The 1884 and 1885 series were slightly larger than the original thirty engines, their water capacity being increased from 1,000 gallons to 1,200 gallons.  The original series was completely devoid of side water tanks, the water being carried partly in a well tank and partly in the bunker below the coal.  Even in the later engines only very small side tanks were provided over the rear driving wheels.  Nearly all were gradually relegated to the duplicate list as 0415, etc., although a few of the last built, such as No.523, were scrapped before being duplicated.  Large numbers were taken out of service in 1916 when electrification of the LSWR suburban service began, but owing to war conditions they were not broken up and remained in Eastleigh yard in varying stages of decay for several years.  No.0424 went to the Government in 1916 for war service and No.0488 was also sold out of service, being later acquired by the East Kent Railway in 1919 as their No.5.30584 Ivo Peters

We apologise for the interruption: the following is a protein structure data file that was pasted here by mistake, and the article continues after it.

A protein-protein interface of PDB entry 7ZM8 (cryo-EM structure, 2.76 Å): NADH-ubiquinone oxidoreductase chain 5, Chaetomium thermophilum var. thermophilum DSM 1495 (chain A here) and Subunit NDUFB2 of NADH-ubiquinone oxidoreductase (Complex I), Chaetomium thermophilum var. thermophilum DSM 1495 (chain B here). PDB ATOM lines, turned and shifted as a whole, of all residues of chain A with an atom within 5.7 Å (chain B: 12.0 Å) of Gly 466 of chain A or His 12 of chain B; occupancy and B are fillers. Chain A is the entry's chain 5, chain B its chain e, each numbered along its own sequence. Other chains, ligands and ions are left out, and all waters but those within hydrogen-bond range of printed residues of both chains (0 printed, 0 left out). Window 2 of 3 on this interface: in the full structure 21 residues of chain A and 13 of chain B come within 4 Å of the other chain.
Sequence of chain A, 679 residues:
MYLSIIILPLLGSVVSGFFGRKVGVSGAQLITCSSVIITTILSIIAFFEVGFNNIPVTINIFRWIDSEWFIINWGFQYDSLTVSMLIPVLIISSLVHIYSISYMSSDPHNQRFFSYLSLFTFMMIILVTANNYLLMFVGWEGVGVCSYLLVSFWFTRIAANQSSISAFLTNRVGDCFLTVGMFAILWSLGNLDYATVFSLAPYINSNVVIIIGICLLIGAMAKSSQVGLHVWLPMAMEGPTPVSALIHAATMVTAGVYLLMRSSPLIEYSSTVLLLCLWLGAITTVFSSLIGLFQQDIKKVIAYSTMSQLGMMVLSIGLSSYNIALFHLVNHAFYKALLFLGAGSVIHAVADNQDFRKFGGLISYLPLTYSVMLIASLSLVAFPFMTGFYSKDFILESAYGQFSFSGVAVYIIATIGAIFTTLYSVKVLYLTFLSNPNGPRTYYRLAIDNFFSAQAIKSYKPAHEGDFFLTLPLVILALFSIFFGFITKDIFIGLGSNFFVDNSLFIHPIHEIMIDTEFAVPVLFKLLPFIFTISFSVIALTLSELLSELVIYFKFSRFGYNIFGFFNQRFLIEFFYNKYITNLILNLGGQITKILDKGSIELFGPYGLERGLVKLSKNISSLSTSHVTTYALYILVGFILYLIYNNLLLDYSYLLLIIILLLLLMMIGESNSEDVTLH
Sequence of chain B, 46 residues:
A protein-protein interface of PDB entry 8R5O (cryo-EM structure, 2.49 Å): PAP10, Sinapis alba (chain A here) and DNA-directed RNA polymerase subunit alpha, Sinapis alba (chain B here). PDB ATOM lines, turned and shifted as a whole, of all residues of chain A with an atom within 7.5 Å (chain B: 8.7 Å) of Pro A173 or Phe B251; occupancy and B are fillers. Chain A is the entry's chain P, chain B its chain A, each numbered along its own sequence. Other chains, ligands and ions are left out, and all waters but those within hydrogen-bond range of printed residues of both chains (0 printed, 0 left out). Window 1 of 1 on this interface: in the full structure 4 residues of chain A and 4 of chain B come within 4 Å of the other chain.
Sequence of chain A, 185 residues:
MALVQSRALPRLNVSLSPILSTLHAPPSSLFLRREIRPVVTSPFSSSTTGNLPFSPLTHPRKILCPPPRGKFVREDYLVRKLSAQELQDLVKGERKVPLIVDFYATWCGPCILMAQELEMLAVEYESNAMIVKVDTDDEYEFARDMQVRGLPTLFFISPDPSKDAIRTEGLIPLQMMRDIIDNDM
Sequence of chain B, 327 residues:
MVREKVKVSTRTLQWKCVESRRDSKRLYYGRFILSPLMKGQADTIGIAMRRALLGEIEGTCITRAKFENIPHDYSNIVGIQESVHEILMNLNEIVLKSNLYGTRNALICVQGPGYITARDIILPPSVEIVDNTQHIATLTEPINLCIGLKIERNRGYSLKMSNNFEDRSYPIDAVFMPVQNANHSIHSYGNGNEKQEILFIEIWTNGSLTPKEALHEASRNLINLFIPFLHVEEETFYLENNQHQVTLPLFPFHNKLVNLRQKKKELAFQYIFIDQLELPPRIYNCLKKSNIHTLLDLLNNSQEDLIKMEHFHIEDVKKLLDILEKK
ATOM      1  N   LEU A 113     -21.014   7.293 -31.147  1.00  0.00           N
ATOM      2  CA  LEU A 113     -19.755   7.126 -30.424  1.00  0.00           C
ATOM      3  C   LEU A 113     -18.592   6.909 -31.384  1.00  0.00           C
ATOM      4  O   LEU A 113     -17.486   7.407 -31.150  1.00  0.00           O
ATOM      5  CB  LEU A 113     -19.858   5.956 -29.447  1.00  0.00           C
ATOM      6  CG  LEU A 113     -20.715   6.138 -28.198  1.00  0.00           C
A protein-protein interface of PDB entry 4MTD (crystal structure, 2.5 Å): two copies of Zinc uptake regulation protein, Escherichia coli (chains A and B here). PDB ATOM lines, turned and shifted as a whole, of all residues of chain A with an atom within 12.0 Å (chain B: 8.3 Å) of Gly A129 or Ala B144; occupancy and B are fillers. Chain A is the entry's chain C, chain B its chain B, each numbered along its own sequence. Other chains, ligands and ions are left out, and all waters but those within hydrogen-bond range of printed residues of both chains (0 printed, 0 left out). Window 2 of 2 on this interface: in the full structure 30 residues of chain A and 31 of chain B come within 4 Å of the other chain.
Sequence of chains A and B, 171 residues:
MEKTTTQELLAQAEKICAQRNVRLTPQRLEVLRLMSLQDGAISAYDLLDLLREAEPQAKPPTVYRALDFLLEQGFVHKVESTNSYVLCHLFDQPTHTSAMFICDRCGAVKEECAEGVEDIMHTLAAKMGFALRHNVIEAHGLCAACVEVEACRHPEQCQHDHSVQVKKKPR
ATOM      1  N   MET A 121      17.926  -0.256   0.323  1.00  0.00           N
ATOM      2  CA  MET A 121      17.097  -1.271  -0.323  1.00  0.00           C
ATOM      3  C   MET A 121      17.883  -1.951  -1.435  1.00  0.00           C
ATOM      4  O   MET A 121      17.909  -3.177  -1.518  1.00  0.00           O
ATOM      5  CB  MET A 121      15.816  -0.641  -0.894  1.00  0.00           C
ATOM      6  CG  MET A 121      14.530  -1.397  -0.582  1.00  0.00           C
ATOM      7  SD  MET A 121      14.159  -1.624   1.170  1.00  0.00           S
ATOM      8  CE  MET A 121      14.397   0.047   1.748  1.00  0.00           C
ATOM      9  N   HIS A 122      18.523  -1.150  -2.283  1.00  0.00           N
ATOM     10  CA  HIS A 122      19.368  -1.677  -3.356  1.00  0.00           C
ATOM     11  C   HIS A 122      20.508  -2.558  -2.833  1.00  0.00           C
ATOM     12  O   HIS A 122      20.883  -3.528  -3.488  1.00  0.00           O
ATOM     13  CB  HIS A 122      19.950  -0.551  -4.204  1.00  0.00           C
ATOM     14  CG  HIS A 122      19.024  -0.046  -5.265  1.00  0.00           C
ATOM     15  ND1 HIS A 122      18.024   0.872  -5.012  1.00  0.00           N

By 1928 only two remained in possession of the Southern railway, namely Nos. 0125 and 0520.  These were specially retained for working the Lyme Regis branch, which abounds in sharp curves, and for which, even till 1959, no other engines had been found as suitable as these old-timers, with their flexible wheelbases, although other types had been tried.  I course of time it was found that two engines were hardly adequate for maintaining the service, as if one was away in shops it left only one to carry on, with no spare in case of breakdown.  Fortunately the East Kent engine was still in existence and the Southern were able to buy it back in 1946, when it was restored to the fold under its original number increased by 3000, as 3488 (0125 and 0520 having in the meantime become 3125 and 1520).

One or two of the class were fitted with Drummond boilers in later LSWR days, and there are at present four boilers – two Drummond and two Adams – in use (1959), which are changed from time to time among the three surviving engines.